In the wake of the EU referendum, when the Vote Leave brigade was still trying to work out what Brexit actually meant, I visited the warehouse complex of Unipart, once one of the country’s biggest car part suppliers and now a leading logistics partner to automotive companies such as Jaguar Land Rover and Volkswagen. The firm employed more than 6,000 people in the UK and had a turnover of £900m, selling components to companies such as Volkswagen. Its warehouse site covered an area totalling a million square feet.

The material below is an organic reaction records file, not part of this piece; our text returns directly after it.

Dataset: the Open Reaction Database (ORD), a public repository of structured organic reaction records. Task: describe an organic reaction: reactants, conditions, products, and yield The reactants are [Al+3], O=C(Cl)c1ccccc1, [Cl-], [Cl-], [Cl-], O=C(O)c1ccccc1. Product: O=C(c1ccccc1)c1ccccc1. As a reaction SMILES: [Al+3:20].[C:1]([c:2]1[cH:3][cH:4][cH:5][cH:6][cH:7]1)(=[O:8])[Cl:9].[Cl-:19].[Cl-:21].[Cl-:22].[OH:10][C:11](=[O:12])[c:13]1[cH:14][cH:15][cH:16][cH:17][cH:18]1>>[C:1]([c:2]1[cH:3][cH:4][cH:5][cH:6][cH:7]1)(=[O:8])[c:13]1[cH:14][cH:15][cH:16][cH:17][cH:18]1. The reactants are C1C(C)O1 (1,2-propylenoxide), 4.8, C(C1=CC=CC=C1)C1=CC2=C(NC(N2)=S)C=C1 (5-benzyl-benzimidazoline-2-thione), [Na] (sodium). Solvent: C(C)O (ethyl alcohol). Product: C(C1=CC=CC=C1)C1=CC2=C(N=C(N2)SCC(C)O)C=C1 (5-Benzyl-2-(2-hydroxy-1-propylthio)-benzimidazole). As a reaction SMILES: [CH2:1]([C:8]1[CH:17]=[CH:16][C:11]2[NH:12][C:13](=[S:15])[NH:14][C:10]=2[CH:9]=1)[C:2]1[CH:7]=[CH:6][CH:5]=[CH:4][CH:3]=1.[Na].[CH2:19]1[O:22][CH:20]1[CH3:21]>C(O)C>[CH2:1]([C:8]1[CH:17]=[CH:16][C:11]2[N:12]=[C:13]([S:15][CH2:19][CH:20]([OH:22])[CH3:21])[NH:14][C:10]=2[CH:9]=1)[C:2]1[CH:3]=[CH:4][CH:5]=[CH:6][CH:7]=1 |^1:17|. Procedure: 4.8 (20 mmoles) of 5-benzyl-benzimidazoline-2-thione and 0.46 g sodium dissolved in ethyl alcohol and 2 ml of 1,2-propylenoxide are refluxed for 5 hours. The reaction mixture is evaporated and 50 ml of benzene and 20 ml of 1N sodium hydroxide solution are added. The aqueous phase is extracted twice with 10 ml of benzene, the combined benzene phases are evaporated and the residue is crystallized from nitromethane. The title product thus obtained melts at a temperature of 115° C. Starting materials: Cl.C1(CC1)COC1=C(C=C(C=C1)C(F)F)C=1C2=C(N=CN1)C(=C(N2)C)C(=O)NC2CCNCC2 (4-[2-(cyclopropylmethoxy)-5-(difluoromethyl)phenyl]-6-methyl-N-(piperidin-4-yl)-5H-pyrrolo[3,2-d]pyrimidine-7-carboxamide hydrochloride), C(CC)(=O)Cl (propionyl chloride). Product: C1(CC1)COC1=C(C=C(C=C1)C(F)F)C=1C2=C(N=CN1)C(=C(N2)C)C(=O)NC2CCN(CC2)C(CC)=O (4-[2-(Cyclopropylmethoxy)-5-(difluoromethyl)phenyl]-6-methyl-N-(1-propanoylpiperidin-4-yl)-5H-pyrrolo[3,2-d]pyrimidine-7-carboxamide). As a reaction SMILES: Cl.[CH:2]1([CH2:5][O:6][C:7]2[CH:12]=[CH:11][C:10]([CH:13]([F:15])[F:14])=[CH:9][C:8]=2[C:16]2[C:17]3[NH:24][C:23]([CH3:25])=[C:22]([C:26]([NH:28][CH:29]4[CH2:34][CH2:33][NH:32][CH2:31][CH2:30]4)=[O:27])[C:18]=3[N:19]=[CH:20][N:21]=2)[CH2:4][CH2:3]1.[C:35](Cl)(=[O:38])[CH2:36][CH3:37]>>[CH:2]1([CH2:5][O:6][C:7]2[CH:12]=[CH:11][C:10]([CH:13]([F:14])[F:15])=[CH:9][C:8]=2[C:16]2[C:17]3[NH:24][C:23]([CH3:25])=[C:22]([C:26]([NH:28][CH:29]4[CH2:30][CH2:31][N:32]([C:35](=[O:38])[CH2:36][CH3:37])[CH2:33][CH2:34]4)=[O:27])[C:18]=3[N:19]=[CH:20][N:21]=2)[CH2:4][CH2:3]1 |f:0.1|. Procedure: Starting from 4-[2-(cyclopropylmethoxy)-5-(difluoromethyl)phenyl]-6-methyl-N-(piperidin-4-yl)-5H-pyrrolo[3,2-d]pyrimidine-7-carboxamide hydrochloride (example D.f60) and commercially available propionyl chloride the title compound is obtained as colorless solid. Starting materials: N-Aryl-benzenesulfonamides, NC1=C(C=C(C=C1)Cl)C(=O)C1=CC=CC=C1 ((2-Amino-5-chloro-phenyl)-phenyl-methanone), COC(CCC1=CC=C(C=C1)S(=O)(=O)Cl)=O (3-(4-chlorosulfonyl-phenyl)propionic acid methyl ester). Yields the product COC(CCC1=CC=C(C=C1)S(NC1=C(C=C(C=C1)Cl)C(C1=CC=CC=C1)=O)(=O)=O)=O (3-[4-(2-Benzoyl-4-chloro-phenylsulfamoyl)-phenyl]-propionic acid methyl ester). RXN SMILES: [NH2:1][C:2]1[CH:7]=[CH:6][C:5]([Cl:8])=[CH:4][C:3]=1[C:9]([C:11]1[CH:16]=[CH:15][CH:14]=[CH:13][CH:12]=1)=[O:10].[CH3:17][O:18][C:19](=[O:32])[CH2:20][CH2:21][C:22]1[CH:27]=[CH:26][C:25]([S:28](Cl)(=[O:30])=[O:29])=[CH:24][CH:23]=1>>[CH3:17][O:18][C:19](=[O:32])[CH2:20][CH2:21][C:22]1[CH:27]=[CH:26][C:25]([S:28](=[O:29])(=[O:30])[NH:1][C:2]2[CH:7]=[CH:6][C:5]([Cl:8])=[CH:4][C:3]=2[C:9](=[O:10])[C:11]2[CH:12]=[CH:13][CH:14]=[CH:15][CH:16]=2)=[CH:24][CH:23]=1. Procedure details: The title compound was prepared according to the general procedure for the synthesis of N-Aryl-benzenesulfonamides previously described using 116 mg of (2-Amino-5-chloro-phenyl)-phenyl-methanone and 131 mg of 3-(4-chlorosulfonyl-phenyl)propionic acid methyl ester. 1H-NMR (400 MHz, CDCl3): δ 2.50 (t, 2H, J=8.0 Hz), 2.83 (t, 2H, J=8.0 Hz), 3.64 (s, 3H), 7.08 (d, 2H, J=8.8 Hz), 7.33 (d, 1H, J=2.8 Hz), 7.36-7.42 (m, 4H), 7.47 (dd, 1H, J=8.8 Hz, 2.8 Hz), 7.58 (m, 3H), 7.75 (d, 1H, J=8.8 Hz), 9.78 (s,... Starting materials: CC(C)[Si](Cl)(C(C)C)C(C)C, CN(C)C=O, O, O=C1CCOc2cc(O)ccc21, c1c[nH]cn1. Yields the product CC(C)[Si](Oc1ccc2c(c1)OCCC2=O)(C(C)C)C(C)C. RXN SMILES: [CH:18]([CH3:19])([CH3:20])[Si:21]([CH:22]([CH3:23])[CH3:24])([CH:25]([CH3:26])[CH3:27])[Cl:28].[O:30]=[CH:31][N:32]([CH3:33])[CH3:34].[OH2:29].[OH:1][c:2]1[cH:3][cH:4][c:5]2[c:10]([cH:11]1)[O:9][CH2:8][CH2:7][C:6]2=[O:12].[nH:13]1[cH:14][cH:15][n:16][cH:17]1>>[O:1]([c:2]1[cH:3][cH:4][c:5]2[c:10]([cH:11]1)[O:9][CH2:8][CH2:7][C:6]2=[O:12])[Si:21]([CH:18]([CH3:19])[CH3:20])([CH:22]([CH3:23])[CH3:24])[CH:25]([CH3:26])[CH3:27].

The site in Cowley, just outside Oxford, had previously housed the factory for British Leyland, the firm that came to symbolise the failure of British manufacturing in the 1970s and from which Unipart emerged. John Neill, the Unipart executive chairman, said that he feared that Britain was risking economic catastrophe . “It’s desperate,” he warned. “The Brexiteers are playing roulette with my customers and my suppliers and my employees and our communities.”